We all have the endless meeting at work that is full re-runs, projects that actually take you a step backward and the teams that come up with wishful thinking rather the honest analogies.
Psychologists have known for a century that individuals vary in their cognitive ability. But are some groups, like some people, reliably smarter than others?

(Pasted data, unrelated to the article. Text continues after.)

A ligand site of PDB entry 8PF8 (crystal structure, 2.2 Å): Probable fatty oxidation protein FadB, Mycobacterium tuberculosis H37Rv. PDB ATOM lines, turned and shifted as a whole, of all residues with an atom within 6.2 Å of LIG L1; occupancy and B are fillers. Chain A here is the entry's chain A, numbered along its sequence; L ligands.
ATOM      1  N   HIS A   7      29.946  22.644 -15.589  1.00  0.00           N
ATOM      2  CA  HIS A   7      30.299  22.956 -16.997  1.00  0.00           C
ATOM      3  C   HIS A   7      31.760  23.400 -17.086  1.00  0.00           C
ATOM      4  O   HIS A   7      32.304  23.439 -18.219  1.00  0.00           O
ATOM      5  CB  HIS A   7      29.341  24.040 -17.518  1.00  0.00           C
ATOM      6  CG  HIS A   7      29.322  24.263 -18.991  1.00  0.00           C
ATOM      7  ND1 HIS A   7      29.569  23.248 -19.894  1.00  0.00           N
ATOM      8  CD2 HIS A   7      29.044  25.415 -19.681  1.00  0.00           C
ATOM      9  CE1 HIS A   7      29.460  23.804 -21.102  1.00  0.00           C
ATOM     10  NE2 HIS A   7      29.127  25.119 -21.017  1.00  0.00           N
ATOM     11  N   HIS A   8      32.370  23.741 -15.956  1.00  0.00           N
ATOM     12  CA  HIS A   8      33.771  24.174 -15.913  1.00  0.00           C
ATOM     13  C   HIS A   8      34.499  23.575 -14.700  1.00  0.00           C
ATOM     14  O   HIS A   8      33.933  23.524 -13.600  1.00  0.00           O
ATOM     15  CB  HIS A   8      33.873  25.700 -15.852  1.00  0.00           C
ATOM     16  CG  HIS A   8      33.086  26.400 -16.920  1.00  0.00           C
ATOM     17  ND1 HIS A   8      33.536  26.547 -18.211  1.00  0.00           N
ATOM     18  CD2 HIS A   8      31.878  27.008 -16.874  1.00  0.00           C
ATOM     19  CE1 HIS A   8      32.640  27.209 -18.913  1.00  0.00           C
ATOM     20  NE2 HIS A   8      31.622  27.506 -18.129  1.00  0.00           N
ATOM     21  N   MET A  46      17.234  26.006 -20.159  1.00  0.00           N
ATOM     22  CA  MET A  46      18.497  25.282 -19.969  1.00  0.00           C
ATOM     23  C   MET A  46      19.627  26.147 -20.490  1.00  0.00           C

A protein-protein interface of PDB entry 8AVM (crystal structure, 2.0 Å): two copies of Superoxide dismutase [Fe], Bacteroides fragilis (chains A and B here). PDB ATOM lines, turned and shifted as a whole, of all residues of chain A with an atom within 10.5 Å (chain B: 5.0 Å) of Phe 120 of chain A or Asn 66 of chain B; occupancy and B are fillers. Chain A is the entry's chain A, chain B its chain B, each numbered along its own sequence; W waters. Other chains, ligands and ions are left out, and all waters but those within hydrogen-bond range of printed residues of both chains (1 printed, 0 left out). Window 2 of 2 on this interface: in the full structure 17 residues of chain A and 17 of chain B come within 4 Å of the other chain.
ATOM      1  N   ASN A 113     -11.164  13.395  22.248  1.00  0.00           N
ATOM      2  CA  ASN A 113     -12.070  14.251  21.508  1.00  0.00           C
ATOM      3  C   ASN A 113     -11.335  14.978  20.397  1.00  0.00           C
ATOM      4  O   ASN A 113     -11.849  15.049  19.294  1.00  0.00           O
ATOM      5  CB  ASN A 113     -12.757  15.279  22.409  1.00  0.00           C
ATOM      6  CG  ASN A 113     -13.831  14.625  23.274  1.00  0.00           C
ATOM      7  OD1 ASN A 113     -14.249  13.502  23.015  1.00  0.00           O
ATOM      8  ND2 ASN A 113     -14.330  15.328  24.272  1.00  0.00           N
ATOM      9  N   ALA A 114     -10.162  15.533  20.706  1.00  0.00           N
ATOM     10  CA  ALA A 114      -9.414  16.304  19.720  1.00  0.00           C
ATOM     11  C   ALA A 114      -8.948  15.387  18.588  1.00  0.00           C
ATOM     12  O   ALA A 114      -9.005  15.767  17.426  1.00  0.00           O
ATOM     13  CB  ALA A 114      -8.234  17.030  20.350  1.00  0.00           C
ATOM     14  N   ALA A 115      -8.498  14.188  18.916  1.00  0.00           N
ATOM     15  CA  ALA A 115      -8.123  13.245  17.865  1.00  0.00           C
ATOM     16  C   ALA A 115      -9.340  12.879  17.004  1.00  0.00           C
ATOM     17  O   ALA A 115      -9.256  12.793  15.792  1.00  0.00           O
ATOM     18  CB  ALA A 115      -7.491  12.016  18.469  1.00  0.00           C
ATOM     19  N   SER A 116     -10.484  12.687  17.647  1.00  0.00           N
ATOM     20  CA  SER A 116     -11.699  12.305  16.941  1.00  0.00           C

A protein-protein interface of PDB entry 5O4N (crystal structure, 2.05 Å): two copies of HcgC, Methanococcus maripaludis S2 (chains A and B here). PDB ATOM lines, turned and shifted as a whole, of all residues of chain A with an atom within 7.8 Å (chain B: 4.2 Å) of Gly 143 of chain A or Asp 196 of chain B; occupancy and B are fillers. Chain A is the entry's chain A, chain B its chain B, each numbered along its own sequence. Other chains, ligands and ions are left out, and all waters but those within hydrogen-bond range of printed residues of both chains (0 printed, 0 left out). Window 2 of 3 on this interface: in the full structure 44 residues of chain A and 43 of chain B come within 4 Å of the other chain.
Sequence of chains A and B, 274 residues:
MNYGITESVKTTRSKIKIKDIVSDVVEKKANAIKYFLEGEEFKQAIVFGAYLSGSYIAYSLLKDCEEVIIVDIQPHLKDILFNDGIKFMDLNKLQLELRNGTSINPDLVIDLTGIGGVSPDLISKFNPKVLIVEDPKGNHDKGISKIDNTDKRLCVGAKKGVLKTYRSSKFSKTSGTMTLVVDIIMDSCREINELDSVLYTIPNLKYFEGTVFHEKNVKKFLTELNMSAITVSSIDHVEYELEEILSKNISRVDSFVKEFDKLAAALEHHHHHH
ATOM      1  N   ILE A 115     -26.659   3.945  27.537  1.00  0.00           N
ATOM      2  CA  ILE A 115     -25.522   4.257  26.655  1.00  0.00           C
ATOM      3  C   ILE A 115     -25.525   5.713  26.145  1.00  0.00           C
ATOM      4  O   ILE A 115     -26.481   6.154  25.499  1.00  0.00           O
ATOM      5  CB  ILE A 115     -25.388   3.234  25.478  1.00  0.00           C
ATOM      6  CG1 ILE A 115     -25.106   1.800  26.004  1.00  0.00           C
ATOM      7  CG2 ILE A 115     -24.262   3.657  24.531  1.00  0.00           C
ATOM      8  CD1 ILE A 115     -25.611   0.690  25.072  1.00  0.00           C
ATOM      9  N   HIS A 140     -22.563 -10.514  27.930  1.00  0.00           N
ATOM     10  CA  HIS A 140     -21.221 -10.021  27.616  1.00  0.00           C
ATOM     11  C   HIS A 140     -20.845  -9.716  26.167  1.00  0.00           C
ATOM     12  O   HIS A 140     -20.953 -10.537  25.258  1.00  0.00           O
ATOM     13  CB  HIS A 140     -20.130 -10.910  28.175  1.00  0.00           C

Working with several colleagues and students, we set out to answer that question. In our first two studies, which we published with Alex Pentland and Nada Hashmi of M.I.T. in 2010 in the journal Science, we grouped 697 volunteer participants into teams of two to five members. Each team worked together to complete a series of short tasks, which were selected to represent the varied kinds of problems that groups are called upon to solve in the real world. One task involved logical analysis, another brainstorming; others emphasized coordination, planning and moral reasoning.